The Spirituality of Sex

The Spirituality of Sex

The Spirituality of Sex

The Spirituality of Sex

Synopsis

This book describes the psychospiritual facts of life about the pervasiveness of sexuality in all aspects of human life. It is not a "how to" manual so much as a description of the deep meaningfulness that can be found in the spirituality of sex. It is designed to enlighten us about ourselves, to give names to what we all feel all the time and do not know quite how to describe. It is about savoring the spiritual flavor of sexual play and sexual union. This is a book for everyone, from the inquiring adolescent to the mature adult looking for what is missing in sex and relationships. This is not a book mainly for Christians or Jews. It is about the generic human spirituality in every one of us, true believer and atheist alike. It is about being human more fully and with greater satisfaction.

Excerpt

When students approach me with questions about sexuality, I instinctively refer them to my colleague, Robert Dykstra, who teaches our courses on sexuality at Princeton Theological Seminary. When I assigned my own book, A Time to Laugh, in a class, I pointed out the model of the person depicted in a rather crude drawing of my own, a “self-portrait,” and noted that it located the self-center in the brain, the spirit-center in the heart, and the soul-center in the liver. I suggested to the class that there was something missing in this picture because it ended at the waist: “There’s no sex-center!” I suggested that if anyone wanted to learn about the fourth center of the person, they should take a course from my colleague, Robert Dykstra.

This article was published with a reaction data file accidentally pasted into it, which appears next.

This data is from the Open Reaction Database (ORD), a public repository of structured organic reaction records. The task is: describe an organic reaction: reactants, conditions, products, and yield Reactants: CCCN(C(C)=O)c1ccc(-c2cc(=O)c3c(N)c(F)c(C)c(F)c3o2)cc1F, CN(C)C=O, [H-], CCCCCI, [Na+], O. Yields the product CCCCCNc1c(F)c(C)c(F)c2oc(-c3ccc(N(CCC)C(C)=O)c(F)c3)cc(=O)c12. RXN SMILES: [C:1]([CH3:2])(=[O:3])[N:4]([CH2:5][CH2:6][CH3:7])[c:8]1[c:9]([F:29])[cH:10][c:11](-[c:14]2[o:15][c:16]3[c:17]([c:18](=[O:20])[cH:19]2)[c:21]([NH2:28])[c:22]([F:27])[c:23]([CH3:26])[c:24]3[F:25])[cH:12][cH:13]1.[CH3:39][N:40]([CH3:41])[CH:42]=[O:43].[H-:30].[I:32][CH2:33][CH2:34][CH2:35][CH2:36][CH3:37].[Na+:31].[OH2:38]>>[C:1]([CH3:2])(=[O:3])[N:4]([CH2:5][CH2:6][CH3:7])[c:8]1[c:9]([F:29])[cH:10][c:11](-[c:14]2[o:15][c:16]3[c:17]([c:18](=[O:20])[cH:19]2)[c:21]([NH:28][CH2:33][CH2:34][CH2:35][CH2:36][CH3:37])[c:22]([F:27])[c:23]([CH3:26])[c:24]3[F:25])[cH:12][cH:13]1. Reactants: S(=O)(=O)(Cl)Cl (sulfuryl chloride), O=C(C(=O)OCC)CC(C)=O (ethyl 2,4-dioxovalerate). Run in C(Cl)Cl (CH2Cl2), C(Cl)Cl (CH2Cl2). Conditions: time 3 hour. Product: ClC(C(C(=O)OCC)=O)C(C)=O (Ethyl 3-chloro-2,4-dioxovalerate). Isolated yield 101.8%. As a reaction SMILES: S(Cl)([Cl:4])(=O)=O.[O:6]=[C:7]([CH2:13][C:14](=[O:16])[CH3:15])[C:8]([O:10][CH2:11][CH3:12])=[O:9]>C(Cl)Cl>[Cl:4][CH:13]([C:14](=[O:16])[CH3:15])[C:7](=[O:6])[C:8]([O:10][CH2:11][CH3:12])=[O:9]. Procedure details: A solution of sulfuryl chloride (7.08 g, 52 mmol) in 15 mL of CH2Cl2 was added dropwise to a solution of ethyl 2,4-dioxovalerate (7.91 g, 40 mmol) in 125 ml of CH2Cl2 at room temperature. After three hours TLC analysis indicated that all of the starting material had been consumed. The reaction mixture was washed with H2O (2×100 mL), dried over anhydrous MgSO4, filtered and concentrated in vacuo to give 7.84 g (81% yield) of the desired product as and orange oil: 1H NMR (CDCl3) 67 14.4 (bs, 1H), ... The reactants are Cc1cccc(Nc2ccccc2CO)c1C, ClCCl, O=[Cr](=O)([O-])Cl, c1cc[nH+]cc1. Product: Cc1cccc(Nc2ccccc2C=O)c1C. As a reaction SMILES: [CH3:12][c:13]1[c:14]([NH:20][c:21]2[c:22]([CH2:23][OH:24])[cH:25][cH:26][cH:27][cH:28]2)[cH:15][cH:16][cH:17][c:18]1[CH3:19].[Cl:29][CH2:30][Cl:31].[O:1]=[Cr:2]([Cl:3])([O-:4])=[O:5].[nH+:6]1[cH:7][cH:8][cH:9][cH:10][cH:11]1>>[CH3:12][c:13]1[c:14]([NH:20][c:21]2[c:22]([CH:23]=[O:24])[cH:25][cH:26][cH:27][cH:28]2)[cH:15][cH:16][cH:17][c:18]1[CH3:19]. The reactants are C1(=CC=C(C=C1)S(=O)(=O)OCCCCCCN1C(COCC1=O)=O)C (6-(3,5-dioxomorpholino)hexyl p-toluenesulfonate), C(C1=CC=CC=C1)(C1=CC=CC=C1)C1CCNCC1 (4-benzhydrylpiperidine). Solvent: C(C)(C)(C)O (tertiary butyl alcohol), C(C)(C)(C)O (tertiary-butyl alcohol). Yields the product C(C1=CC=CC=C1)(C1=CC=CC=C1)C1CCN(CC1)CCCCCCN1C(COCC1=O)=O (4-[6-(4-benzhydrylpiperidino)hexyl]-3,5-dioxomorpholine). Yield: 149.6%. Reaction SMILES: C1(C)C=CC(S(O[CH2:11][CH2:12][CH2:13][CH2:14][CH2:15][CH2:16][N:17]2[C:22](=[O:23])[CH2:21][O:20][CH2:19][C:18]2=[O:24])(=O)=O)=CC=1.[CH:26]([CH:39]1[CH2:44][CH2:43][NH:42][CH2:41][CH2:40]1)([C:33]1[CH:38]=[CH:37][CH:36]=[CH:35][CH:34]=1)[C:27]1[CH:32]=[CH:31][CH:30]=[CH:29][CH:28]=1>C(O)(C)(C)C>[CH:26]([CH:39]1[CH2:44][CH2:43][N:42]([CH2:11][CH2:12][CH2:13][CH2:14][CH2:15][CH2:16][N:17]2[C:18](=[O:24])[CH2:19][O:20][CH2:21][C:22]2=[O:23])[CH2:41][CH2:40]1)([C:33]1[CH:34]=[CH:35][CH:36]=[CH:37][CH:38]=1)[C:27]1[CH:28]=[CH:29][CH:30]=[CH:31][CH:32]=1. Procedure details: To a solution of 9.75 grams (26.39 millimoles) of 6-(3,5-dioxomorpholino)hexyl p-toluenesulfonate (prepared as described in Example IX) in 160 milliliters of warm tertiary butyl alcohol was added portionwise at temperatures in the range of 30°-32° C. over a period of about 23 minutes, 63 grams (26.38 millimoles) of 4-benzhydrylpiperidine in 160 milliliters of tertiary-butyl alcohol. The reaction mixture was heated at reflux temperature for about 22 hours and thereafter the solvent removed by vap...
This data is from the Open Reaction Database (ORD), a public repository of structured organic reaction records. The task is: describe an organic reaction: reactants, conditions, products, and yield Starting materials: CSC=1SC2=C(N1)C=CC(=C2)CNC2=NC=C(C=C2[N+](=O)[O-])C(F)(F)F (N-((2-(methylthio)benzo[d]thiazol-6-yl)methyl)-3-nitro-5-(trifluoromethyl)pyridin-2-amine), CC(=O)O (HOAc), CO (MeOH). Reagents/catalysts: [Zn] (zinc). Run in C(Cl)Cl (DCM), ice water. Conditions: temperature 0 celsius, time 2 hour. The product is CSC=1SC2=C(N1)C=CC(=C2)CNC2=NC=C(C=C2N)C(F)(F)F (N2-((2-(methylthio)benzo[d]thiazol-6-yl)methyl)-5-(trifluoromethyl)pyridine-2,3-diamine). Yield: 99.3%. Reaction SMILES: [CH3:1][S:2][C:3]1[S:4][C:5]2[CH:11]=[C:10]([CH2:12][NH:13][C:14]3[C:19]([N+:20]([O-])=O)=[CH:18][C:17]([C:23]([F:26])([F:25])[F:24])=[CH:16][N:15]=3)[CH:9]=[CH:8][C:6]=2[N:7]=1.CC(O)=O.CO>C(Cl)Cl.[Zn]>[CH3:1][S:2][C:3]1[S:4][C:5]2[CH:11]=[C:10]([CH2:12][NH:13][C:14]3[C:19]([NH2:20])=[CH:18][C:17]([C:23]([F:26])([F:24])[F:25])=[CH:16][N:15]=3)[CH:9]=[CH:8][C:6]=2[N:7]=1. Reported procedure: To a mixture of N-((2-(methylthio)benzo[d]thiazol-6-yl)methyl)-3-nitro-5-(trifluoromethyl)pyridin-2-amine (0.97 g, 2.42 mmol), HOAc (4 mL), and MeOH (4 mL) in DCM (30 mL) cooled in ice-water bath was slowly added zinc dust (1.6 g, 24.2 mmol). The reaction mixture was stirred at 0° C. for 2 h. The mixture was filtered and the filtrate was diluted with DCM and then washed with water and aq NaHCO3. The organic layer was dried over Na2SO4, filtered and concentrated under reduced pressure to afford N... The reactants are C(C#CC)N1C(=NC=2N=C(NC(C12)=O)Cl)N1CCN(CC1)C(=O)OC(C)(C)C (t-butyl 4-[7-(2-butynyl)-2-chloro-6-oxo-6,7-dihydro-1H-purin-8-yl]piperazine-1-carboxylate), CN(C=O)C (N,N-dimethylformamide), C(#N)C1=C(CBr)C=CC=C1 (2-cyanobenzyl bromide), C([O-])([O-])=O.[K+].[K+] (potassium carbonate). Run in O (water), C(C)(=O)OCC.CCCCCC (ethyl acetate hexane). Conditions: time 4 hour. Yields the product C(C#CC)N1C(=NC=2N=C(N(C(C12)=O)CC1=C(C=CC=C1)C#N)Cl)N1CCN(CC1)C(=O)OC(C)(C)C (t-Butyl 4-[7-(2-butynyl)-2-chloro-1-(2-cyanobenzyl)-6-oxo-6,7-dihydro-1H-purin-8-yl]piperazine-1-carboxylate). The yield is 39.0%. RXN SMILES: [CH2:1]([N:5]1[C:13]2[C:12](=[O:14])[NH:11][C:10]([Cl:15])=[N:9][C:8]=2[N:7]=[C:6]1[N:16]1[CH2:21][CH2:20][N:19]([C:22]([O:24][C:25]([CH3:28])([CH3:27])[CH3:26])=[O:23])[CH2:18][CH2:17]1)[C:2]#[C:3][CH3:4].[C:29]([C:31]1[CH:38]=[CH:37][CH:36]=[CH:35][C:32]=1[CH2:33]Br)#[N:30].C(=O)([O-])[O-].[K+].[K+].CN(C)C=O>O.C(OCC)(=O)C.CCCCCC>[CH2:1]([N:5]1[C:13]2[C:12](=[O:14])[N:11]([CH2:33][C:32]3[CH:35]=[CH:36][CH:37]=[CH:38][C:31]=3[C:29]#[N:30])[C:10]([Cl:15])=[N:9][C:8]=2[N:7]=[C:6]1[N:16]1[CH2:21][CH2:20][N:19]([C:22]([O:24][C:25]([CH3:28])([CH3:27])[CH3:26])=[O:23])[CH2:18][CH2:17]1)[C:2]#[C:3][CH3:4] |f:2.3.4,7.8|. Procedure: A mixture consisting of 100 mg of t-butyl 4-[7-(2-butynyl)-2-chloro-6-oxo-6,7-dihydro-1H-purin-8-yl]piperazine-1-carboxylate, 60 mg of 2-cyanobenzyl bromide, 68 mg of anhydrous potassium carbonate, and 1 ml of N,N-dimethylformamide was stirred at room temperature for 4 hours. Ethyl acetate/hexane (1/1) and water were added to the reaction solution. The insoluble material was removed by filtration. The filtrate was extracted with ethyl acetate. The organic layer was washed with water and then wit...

When J. Harold Ellens asked me to write this foreword, my initial instinct was to suggest that he get my colleague, Robert Dykstra. He is a lot more interested in sex than I am. But then I began to feel a quiver in my liver, which told me that it was time to do a bit of soul -searching: Why do I wish to hold the topic of sex at arm’s length? Why do I focus on organs above the waist and leave those below the waist to others?

So I agreed to write this foreword. I rationalized my agreement on the grounds that there must be others out there who might feel the same as I do about the subject. Maybe, I thought, a foreword written by someone such as I would actually serve the interests of the author and publisher in ways that a foreword by someone who has an easy familiarity with the topic would not. My self -center in the brain found this argument relatively persuasive, and my spirit -center in the heart got on board with it too, so before long all three of me were of one accord.

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